A ceremony was held at a park to honor the life of Keyiro Fuentes on Sunday — what would have been his 15th birthday. The teen was home alone enjoying the last day of summer vacation when flames tore through his town of Lahaina.
His adoptive mother tried to race back to their burning neighborhood to rescue him, but she couldn’t reach him in time.
“I wish I could’ve made more memories with him,” said Keyiro Fuentes’ brother, Josue Garcia Vargas. “He was too young. If he still had time. I know he would’ve been a very, very, very good man.”
The devastating wildfires on Hawaii’s Maui island — the deadliest in the U.S. in over a century — killed at least 114 people. According to the Maui County mayor,remain unaccounted for.
Luz Vargas, Fuentes’ adoptive mother who runs a local cleaning service, was working five miles away. When she and her husband Andres learned fire was ravaging the area, they raced toward home but encountered traffic at a standstill, so she took off running.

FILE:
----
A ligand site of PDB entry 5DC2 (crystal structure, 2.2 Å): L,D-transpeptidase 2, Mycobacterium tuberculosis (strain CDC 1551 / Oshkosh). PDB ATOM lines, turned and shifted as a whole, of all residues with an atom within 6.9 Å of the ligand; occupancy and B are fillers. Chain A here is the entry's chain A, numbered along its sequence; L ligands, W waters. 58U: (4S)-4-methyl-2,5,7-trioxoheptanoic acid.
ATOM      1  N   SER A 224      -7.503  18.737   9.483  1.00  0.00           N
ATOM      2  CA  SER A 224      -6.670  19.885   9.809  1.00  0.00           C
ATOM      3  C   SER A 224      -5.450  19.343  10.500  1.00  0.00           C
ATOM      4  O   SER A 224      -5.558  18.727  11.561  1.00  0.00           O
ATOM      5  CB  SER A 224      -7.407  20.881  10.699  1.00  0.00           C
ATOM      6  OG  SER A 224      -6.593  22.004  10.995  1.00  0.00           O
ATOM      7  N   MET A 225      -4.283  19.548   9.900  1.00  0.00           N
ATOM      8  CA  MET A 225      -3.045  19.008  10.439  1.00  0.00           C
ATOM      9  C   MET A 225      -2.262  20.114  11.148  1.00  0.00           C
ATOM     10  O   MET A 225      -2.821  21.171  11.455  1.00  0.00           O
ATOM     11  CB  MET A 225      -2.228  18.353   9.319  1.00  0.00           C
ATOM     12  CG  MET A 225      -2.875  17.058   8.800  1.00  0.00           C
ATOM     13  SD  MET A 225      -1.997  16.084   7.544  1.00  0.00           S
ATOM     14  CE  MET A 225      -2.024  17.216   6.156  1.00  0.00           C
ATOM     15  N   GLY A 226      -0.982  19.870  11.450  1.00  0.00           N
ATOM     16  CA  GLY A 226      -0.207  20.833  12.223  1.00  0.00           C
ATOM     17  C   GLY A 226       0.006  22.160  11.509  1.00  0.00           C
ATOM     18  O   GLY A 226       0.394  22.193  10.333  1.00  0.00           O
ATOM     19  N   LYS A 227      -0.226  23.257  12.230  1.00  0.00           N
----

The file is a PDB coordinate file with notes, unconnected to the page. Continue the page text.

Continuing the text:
“I was told, ‘Don’t go, don’t go,’ but I responded, ‘My son,'” Vargas said.
She then faced a police barricade.
“I threw myself on the floor, lifted my hands up and begged God,” she said.
After running past the officers, Vargas said a man on a motorbike took her to the front line of the fire where a team of first responders assured her that the area had been cleared. She said she was told no one was there, and to have faith her son got out.
Two days later, when Vargas made it to her devastated home, she discovered Fuentes’ lifeless body hugging his dead dog.
“He was not as I expected, in ashes. God maintained him like this. So, we knew it was him,” she said.
Vargas’ husband and her son Josue wrapped Fuentes’ remains in a tarp and carried his body half a mile to a police station. Now the family is left grieving not only what was lost, but also what could have been.
President Joe Biden and First Lady Jill Biden are slated to visit the fire-ravaged region Monday,of the wildfires and offering support to survivors.